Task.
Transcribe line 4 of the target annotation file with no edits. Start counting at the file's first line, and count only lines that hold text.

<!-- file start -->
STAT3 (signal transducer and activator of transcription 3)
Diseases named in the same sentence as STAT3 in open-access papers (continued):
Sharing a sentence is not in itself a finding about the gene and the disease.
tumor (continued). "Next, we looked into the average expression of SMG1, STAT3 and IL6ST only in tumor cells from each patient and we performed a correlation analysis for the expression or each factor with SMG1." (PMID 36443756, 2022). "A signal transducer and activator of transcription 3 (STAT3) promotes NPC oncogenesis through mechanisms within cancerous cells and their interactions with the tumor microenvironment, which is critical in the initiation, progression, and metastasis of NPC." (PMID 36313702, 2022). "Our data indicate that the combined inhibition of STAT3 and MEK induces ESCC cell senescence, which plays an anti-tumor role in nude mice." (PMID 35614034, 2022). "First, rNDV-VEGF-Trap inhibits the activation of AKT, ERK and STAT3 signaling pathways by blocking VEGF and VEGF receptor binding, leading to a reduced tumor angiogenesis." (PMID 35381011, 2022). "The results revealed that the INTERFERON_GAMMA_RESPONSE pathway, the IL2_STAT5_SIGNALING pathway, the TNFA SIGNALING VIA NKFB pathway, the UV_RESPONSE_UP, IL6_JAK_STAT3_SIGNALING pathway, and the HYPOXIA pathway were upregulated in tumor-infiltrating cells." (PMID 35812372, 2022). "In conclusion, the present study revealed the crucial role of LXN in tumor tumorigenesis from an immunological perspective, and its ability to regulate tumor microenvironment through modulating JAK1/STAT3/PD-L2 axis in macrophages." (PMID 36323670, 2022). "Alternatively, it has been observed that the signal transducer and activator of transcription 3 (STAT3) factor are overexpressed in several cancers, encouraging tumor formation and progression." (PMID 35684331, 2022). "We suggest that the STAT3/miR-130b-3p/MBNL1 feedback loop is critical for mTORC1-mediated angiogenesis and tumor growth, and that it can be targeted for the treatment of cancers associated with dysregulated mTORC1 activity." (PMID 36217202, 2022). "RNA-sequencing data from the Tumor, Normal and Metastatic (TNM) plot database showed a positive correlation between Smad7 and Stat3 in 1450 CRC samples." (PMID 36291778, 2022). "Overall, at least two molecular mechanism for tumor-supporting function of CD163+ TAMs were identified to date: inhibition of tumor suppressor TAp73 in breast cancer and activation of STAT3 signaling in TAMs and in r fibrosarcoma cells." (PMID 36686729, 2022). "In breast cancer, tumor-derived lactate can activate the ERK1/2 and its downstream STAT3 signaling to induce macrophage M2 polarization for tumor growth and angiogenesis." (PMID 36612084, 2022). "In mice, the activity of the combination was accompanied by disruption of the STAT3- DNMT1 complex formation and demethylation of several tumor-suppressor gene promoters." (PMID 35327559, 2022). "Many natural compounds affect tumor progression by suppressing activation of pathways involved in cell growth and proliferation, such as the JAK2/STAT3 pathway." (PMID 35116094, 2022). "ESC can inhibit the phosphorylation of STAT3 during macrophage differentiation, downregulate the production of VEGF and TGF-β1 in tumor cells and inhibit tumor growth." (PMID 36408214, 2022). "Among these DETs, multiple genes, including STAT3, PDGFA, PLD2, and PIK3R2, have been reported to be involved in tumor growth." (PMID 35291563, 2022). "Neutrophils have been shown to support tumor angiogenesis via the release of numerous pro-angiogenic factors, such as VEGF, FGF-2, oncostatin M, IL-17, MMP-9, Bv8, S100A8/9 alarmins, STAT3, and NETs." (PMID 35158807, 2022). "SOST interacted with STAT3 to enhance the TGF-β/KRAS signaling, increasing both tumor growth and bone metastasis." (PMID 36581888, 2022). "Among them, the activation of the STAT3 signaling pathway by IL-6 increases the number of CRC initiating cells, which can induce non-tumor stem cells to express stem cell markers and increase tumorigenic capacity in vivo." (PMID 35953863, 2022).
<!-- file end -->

tumor (continued). "Next, we looked into the average expression of SMG1, STAT3 and IL6ST only in tumor cells from each patient and we performed a correlation analysis for the expression or each factor with SMG1." (PMID 36443756, 2022). "A signal transducer and activator of transcription 3 (STAT3) promotes NPC oncogenesis through mechanisms within cancerous cells and their interactions with the tumor microenvironment, which is critical in the initiation, progression, and metastasis of NPC." (PMID 36313702, 2022). "Our data indicate that the combined inhibition of STAT3 and MEK induces ESCC cell senescence, which plays an anti-tumor role in nude mice." (PMID 35614034, 2022). "First, rNDV-VEGF-Trap inhibits the activation of AKT, ERK and STAT3 signaling pathways by blocking VEGF and VEGF receptor binding, leading to a reduced tumor angiogenesis." (PMID 35381011, 2022). "The results revealed that the INTERFERON_GAMMA_RESPONSE pathway, the IL2_STAT5_SIGNALING pathway, the TNFA SIGNALING VIA NKFB pathway, the UV_RESPONSE_UP, IL6_JAK_STAT3_SIGNALING pathway, and the HYPOXIA pathway were upregulated in tumor-infiltrating cells." (PMID 35812372, 2022). "In conclusion, the present study revealed the crucial role of LXN in tumor tumorigenesis from an immunological perspective, and its ability to regulate tumor microenvironment through modulating JAK1/STAT3/PD-L2 axis in macrophages." (PMID 36323670, 2022). "Alternatively, it has been observed that the signal transducer and activator of transcription 3 (STAT3) factor are overexpressed in several cancers, encouraging tumor formation and progression." (PMID 35684331, 2022). "We suggest that the STAT3/miR-130b-3p/MBNL1 feedback loop is critical for mTORC1-mediated angiogenesis and tumor growth, and that it can be targeted for the treatment of cancers associated with dysregulated mTORC1 activity." (PMID 36217202, 2022). "RNA-sequencing data from the Tumor, Normal and Metastatic (TNM) plot database showed a positive correlation between Smad7 and Stat3 in 1450 CRC samples." (PMID 36291778, 2022). "Overall, at least two molecular mechanism for tumor-supporting function of CD163+ TAMs were identified to date: inhibition of tumor suppressor TAp73 in breast cancer and activation of STAT3 signaling in TAMs and in r fibrosarcoma cells." (PMID 36686729, 2022). "In breast cancer, tumor-derived lactate can activate the ERK1/2 and its downstream STAT3 signaling to induce macrophage M2 polarization for tumor growth and angiogenesis." (PMID 36612084, 2022). "In mice, the activity of the combination was accompanied by disruption of the STAT3- DNMT1 complex formation and demethylation of several tumor-suppressor gene promoters." (PMID 35327559, 2022). "Many natural compounds affect tumor progression by suppressing activation of pathways involved in cell growth and proliferation, such as the JAK2/STAT3 pathway." (PMID 35116094, 2022). "ESC can inhibit the phosphorylation of STAT3 during macrophage differentiation, downregulate the production of VEGF and TGF-β1 in tumor cells and inhibit tumor growth." (PMID 36408214, 2022). "Among these DETs, multiple genes, including STAT3, PDGFA, PLD2, and PIK3R2, have been reported to be involved in tumor growth." (PMID 35291563, 2022). "Neutrophils have been shown to support tumor angiogenesis via the release of numerous pro-angiogenic factors, such as VEGF, FGF-2, oncostatin M, IL-17, MMP-9, Bv8, S100A8/9 alarmins, STAT3, and NETs." (PMID 35158807, 2022). "SOST interacted with STAT3 to enhance the TGF-β/KRAS signaling, increasing both tumor growth and bone metastasis." (PMID 36581888, 2022). "Among them, the activation of the STAT3 signaling pathway by IL-6 increases the number of CRC initiating cells, which can induce non-tumor stem cells to express stem cell markers and increase tumorigenic capacity in vivo." (PMID 35953863, 2022).